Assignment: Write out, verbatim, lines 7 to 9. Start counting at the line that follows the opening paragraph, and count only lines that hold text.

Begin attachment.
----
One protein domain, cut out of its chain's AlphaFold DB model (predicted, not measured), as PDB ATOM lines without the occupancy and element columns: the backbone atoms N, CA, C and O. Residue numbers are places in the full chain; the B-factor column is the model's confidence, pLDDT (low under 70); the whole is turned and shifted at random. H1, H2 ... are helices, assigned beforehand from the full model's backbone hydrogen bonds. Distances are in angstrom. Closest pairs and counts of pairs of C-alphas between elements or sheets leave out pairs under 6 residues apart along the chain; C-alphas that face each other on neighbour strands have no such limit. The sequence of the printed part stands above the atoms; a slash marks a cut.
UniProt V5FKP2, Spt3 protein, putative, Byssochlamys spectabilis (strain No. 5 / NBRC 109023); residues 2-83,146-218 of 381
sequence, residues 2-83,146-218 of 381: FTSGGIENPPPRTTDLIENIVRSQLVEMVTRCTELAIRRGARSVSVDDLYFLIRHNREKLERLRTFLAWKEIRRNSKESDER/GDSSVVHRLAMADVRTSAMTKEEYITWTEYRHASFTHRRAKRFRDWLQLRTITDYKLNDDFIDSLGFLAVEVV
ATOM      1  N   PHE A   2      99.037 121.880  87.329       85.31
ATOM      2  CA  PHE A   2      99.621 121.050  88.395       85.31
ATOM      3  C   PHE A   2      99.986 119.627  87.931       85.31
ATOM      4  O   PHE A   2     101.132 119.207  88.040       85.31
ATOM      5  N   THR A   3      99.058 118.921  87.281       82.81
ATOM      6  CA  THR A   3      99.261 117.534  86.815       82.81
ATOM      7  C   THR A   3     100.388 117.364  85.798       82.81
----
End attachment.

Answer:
ATOM      5  N   THR A   3      99.058 118.921  87.281       82.81
ATOM      6  CA  THR A   3      99.261 117.534  86.815       82.81
ATOM      7  C   THR A   3     100.388 117.364  85.798       82.81